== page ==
ANDSF capabilities in aviation, logistics, combined arms operations and conducting offensive clearing operations continue to improve, but the ANDSF require further development before they can consistently pressure the insurgency. ANA-ANP coordination for planning processes and for major, offensive cross-pillar operations have also showed modest improvement. ANA corps are better utilizing their organic indirect fires, including mortars and D-30 howitzers, and increasingly integrating ground-based fires with aerial fires from the Afghan Air Force (AAF).
The Afghan National Police (ANP) are becoming more effective at exercising command and control over ANP pillars within their regions, but areas such as personnel accountability remain key deficiencies. Ministry of Interior (MoI) reforms also continued to help address Afghan Local Police (ALP) personnel accountability and effectiveness shortcomings. In addition, ANP and ALP personnel continue to abandon static checkpoints more frequently than ANA personnel due to leadership deficiencies and threats of Taliban attacks on vulnerable checkpoints.
The ASSF remain the most capable element of the Afghan forces and one of the best special operations forces in the region. Although U.S. forces often provide enabling support to the ASSF for counterterrorism operations, the ASSF are capable of conducting independent operations using their organic intelligence and aviation assets. Because of ASSF proficiency, the ANDSF frequently misuses ASSF elements for more conventional missions, which degrades the ASSF’s operational readiness.
RS continues to develop the MoD’s and MoI’s capacity and capability to support the ANDSF. Although both ministries have shown steady, demonstrable progress in improving their ability to manage complex processes like procurement and budgeting, their support to the ANDSF in other areas such as logistics, maintenance, and personnel management remains deficient. Inefficient inventory management and supply distribution processes degrades the operational readiness of both ANA and ANP units. RS advisors are assisting the MoD and the MoI to develop plans to regenerate ANDSF combat and policing capability as the MoD and the MoI transition from the 2016 summer to the 2016-2017 winter campaign plan. Although still in its nascent stages, RS is working closely with the MoD and the MoI to establish and implement an operational readiness cycle within each ministry.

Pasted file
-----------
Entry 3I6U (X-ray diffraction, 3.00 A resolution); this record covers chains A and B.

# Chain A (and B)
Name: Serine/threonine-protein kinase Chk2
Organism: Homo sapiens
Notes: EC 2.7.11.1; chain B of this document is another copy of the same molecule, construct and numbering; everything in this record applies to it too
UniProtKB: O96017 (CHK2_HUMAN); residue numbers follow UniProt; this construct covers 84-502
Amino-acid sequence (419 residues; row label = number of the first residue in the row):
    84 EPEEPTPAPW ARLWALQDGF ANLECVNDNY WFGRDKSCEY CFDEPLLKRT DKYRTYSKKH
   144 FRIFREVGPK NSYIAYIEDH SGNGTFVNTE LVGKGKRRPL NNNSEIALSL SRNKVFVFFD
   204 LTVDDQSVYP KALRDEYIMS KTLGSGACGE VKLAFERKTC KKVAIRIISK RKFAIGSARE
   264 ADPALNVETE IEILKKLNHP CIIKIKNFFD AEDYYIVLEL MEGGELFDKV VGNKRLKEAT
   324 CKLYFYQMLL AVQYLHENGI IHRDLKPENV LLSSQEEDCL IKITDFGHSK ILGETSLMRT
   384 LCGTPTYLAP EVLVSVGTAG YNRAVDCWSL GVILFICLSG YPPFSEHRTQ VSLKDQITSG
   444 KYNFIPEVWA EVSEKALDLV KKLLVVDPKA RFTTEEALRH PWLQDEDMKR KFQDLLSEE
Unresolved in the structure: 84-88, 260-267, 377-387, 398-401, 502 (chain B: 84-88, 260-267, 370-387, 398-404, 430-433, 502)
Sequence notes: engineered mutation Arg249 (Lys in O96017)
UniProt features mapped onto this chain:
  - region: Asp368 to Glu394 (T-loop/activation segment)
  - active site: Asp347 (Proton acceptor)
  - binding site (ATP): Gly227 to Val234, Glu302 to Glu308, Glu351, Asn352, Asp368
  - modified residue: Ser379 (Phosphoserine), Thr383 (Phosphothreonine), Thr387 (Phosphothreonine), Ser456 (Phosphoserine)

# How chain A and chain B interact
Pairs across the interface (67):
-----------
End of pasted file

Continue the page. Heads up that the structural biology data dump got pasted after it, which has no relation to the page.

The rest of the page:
Since moving into its new headquarters building in Kabul early in 2016, the MoD continues to improve internal synchronization and coordination. The MoD and General Staff (GS) leadership were committed to executing Operation Shafaq effectively and largely adhered to the campaign plan. In addition, MoD-level support to strategic communication efforts for the campaign and in response to major events demonstrated growing capacity in this area. Despite modest progress, the MoD’s use of systems and processes to prosecute allegations of gross violations of human rights (GVHR) and investigations and reporting processes for instances of corruption remains problematic and insufficient given the number of allegations.
Although the MoI re-established the ANP zone headquarters to address command and control issues within the ANP, the MoI has not sufficiently empowered, supplied, or staffed all of the zone headquarters. As a result, each ANP zone headquarters varies in effectiveness.
Despite the MoI establishing a number of initiatives to address corruption within its own ranks more effectively, such as the Transparency and Accountability in Law Enforcement Committee and improving the MoI Inspector General (IG) fuel and ammunition inspection programs, progress remains limited.
Conversely, the MoI has made more progress in its execution of anti- and counter-corruption policing activities through the Major Crimes Task Force (MCTF), which has proven itself to be an effective investigations body.
The Operations Coordination Centers at the regional (OCC-R) and provincial (OCC-P) level continue to be underutilized as cross-pillar coordination mechanisms. However, MoD-MoI and ANAANP coordination on intelligence has improved as the MoD, the MoI, and the ANDSF continue to capitalize on the growing capability of Afghan intelligence organizations including the Nasrat
(A national-level intelligence fusion center).
At the tactical level, ANA and ANP coordination continues to suffer due to poor communication among lower level commanders, mistrust between pillars, informal relationships based off of political patronage or local power dynamics, and insufficient ANA support to ANP checkpoints or positions that come under insurgent attack.
Although the Afghan Government faced many political challenges throughout this reporting period, the United States and the international community continue to view the Afghan Government as a credible partner capable of providing leadership on key issues and implementing needed reforms to enhance the effectiveness and sustainability of the Afghan security institutions.
The United States, its NATO Allies, and its operational partners remain committed to partnership with the Afghan government and will continue to support the Afghan people as the United States pursues its national security interests in regional stability and counterterrorism, with the ultimate goal of a sovereign, secure, stable, and unified Afghanistan.